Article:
Hello together, hope you’re having a nice summer
I am still working on some small functions using nengo and would like to add a few more features.
One problem i start running into is the simulation time needed to test out my codes.
Since i have one bigger program i wanted to ask if there is an easy way to export/import the results of a simulation inside nengo to maybe split it into 2 modules?
Module 1 runs 5 Seconds and calculates a function.
Module 2 needs this function as an input to carry on.
A second problem is a program using an array of many ensembles to calculate different sums. I would like now to identify the ensembles that have the highest (highest 3, or even those above a certain threshold) values for further usage (maybe by inhibiting the others?!).
Any help would be greatly appreciated!
For your first question, how are you running your Nengo code? Are you doing it via the Nengo GUI or from the command line?
For you second question, there’s a few options.
If you want to do thresholding, you can check out this documentation.
If you want something that iterates through the highest numbers, we’ve done something like that with an associative memory, but you’ll have to ask @tcstewar where that code is
I hope this helps a bit. Hopefully some of my more experienced lab mates can elaborate on the second question.
Thanks for the documentation on thresholding, i will try if that works for my problem.
And for the first part, i am running the code from the command line. I already thought about just saving the data to a file and importing that into a node, but i thought to ask first since the issue seems pretty common.
That’s definitely a feature we have on the to-do list, making it easier to run subsections of a model. For now though the best way is as you said to use a probe to capture the relevant input signals and then replay them using a Node. Check out the
PresentInput process if you want an easy way to get a node to output data from an array.
Another possibility, if you just want to test out different parts of your model, is to change the ensembles in e.g.
Module 1 to
Direct mode (
nengo.Ensemble(..., neuron_type=nengo.Direct()). This will cause those ensembles to just run as direct mathematical functions, rather than simulating all the individual neurons. So that will allow your simulation to run faster, and then once you have verified that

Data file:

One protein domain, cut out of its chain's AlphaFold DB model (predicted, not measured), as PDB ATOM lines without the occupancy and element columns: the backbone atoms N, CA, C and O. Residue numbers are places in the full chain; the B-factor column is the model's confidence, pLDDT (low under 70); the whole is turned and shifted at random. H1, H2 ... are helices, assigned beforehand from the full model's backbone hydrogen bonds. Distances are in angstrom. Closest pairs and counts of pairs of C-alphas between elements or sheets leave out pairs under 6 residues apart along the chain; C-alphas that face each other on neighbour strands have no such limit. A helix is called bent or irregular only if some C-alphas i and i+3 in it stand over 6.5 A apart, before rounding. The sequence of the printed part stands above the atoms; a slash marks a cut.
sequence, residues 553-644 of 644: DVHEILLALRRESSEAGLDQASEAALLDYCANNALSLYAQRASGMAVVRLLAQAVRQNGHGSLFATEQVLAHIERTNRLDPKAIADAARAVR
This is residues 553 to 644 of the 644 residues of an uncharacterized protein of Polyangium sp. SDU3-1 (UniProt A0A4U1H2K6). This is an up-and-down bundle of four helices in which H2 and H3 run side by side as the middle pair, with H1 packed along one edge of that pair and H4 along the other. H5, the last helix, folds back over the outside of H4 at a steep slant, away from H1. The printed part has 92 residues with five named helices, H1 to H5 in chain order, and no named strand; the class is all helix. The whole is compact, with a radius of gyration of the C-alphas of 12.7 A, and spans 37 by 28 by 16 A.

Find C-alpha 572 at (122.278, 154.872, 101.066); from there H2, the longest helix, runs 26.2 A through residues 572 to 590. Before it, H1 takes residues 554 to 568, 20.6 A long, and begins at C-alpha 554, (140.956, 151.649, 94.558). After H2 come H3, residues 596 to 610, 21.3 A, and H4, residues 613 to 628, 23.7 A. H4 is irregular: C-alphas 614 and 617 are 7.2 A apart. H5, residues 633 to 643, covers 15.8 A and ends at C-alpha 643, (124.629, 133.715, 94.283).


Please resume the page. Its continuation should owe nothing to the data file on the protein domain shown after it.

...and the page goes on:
Module 2 works the way you want with those Direct mode inputs, you can change
Module 1 back to a more realistic neural simulation.
Thanks for the mentioning of the Direct type, that can be very helpful in testing parts of a module.
@Seanny123 i have tried the thresholding mentioned in the doc, but i cannot seem to get it to work.
Do you maybe have a very simple example? My program basically has an ensemble ( 0,1) with a certain value, but only if it is above 0.9 i want the value to go through to the next ensemble for further computation.
Thanks in advance
Were you able to run the last code clip from the notebook? Was the code confusing because it used a vocabulary instead of a simpler 1D signal? Would you prefer an example with a 1D signal?
Even with just copying the provided code, i was getting several error messages which point to missing packets or maybe I am using a different version somewhere.
So i couldn’t even get to understanding what is done there.
‘module’ object has no attribute ‘presets’
But since i only need a very simple version of it, an example in 1D would probably already work for me.
Oh shoot! I’m sorry Phil. I forgot that I was running off the master branch of Nengo, while you’re probably using Nengo from PyPI. So either you can install Nengo from source or you can just run this example:
import matplotlib.pyplot as plt
import numpy as np
threshold = 0.3
config = nengo.Config(nengo.Ensemble)
config[nengo.Ensemble].dimensions = 1
config[nengo.Ensemble].intercepts = nengo.dists.Exponential(0.15, threshold, 1.)
config[nengo.Ensemble].encoders = nengo.dists.Choice([])
config[nengo.Ensemble].eval_points = nengo.dists.Uniform(threshold, 1.)
with nengo.Network() as cleanup:
stim = nengo.Node(lambda t: t)
ens = nengo.Ensemble(n_neurons=50, dimensions=1)
output = nengo.Node(size_in=1)
p_in = nengo.Probe(stim, synapse=None)
p_out = nengo.Probe(output, synapse=0.005)
with nengo.Simulator(cleanup) as sim:
Thank you for your patience